One of the biggest technology policy debates on the European agenda in 2017 was the question of how societies should respond to a variety of online speech issues. Terrorist content, hate speech, copyright infringement, and ‘fake news’ – however defined – were key topics. This debate is set to continue in 2018.
These issues certainly warrant attention from policymakers, the companies that host the speech, and society at large. But the direction these policy responses are taking raises serious concerns about censorship and free expression. European policymakers continue to push online platforms to determine upfront what speech is illegal and what is not, with little transparency about processes and criteria being used. Incentives are skewed towards takedowns, and there is no judicial oversight. It is not a sustainable approach for governments to delegate sensitive decisions on restrictions on speech to private companies, ‘trusted’ flaggers, and automated tools. We have cautioned against these proposals repeatedly, including in October when the European Commission issued its Communication on “Tackling Illegal Content Online”, with many have expressed similar concerns.
It appears as though companies will be compelled to remove more content faster to demonstrate proactive compliance with the Commission’s demands.
Unfortunately, European policymakers are clearly not taking these concerns on board. Quite the contrary: the European Commission convened a private meeting on 9 January with more than 20 internet companies to demand proactive prevention and faster takedown of content that might be deemed illegal, or else face legislation. According to one media report, EU Home Affairs Commissioner Avramopolous demanded that illegal content must be removed within 120 minutes. Evidently, for a large quantity of content, it is impossible make determinations about legality in such a timeframe. But, it appears as though companies will be compelled to remove more content faster to demonstrate proactive compliance with the Commission’s demands.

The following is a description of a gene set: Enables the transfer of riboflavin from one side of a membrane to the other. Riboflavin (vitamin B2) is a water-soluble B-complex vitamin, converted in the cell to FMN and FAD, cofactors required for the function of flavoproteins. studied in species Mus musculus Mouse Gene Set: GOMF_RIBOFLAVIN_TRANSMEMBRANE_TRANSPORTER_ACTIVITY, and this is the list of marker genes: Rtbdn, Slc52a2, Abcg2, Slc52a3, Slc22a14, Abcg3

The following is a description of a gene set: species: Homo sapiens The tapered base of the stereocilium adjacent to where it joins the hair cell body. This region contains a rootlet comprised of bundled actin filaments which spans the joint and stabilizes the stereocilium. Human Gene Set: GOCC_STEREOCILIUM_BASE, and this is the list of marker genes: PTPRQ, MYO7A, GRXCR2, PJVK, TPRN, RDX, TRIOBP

Pressure is mounting in Member States as well. The most prominent example is the German social media law, known as the “NetzDG”, which entered into force on 1 October of last year, and is being implemented as of 1 January 2018. Among other things, it subjects social media companies and other providers that host third-party content to fines of up to €50 million if they fail to remove “obviously illegal” speech within 24 hours of it being reported. The law puts heavy pressure on hosts of third-party content to censor speech.
A week into the new year, there are now calls for the law to be repealed. This follows an incident in which the German satirical magazine, Titanic, was apparently blocked from social media platforms for parodying controversial statements made by politicians from the right-wing party Alternative for Deutschland. This is a clear-cut example of how the threat of a fine creates strong incentives for companies to err on the side of taking down speech. By authorising privatised law enforcement, “trusted flaggers” and private companies are now being put in the position of making decisions about the extent of and limits to free expression under the law.
Democratic countries need better ways to deal with online speech challenges.
As Germany struggles with the predictable consequences of NetzDG, French President Emmanuel Macron announced plans for a new law to tackle ‘fake news’ in France. It is reported that particularly during election periods, this law would give judges or possibly ‘authorities’ the power to remove content or even block entire websites deemed to carry such content. The new legislation would also include more transparency about sponsored content, forcing websites to state sources and quantities of funding. Details about the prospective law are scarce, but the free expression risks are obvious. This is because the concept of ‘fake news’ lacks any agreed definition, and is easily misused to suppress legitimate political speech.
It is bad enough when liberal, democratic societies try to regulate speech in this way, even if the stated intentions are honourable. But when repressive regimes copy it for much more nefarious purposes, the consequences can be disastrous. At that point, European political leaders will have no argument to deploy against rulers that use EU-sanctioned methods to repress political opponents and dissenting voices. They are “just enforcing speech restrictions,” online as well as offline, an argument that proponents of the NetzDG have frequently brought forth.
Democratic countries need better ways to deal with online speech challenges. During 2018, we must make progress towards finding those solutions.